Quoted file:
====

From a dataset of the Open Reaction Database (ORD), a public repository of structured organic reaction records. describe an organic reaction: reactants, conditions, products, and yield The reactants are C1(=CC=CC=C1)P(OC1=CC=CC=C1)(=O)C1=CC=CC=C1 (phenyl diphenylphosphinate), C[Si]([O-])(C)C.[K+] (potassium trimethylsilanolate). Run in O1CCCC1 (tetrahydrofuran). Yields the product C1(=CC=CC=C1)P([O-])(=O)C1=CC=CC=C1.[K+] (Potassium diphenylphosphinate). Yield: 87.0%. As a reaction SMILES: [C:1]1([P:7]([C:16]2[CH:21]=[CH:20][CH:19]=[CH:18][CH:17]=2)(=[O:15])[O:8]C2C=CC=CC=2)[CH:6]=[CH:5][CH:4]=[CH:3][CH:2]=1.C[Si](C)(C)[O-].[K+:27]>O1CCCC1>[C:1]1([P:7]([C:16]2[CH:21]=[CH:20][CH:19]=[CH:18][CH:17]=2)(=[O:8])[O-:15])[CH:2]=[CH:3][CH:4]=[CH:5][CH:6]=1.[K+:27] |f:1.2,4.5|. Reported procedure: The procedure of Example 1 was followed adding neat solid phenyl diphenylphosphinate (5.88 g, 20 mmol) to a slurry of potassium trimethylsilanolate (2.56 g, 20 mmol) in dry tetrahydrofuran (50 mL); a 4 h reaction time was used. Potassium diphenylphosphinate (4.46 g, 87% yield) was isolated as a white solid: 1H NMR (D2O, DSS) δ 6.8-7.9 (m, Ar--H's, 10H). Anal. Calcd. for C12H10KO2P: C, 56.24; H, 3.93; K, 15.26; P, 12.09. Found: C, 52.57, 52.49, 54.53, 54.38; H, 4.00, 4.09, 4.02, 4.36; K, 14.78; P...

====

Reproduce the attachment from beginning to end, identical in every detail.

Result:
From a dataset of the Open Reaction Database (ORD), a public repository of structured organic reaction records. describe an organic reaction: reactants, conditions, products, and yield The reactants are C1(=CC=CC=C1)P(OC1=CC=CC=C1)(=O)C1=CC=CC=C1 (phenyl diphenylphosphinate), C[Si]([O-])(C)C.[K+] (potassium trimethylsilanolate). Run in O1CCCC1 (tetrahydrofuran). Yields the product C1(=CC=CC=C1)P([O-])(=O)C1=CC=CC=C1.[K+] (Potassium diphenylphosphinate). Yield: 87.0%. As a reaction SMILES: [C:1]1([P:7]([C:16]2[CH:21]=[CH:20][CH:19]=[CH:18][CH:17]=2)(=[O:15])[O:8]C2C=CC=CC=2)[CH:6]=[CH:5][CH:4]=[CH:3][CH:2]=1.C[Si](C)(C)[O-].[K+:27]>O1CCCC1>[C:1]1([P:7]([C:16]2[CH:21]=[CH:20][CH:19]=[CH:18][CH:17]=2)(=[O:8])[O-:15])[CH:2]=[CH:3][CH:4]=[CH:5][CH:6]=1.[K+:27] |f:1.2,4.5|. Reported procedure: The procedure of Example 1 was followed adding neat solid phenyl diphenylphosphinate (5.88 g, 20 mmol) to a slurry of potassium trimethylsilanolate (2.56 g, 20 mmol) in dry tetrahydrofuran (50 mL); a 4 h reaction time was used. Potassium diphenylphosphinate (4.46 g, 87% yield) was isolated as a white solid: 1H NMR (D2O, DSS) δ 6.8-7.9 (m, Ar--H's, 10H). Anal. Calcd. for C12H10KO2P: C, 56.24; H, 3.93; K, 15.26; P, 12.09. Found: C, 52.57, 52.49, 54.53, 54.38; H, 4.00, 4.09, 4.02, 4.36; K, 14.78; P...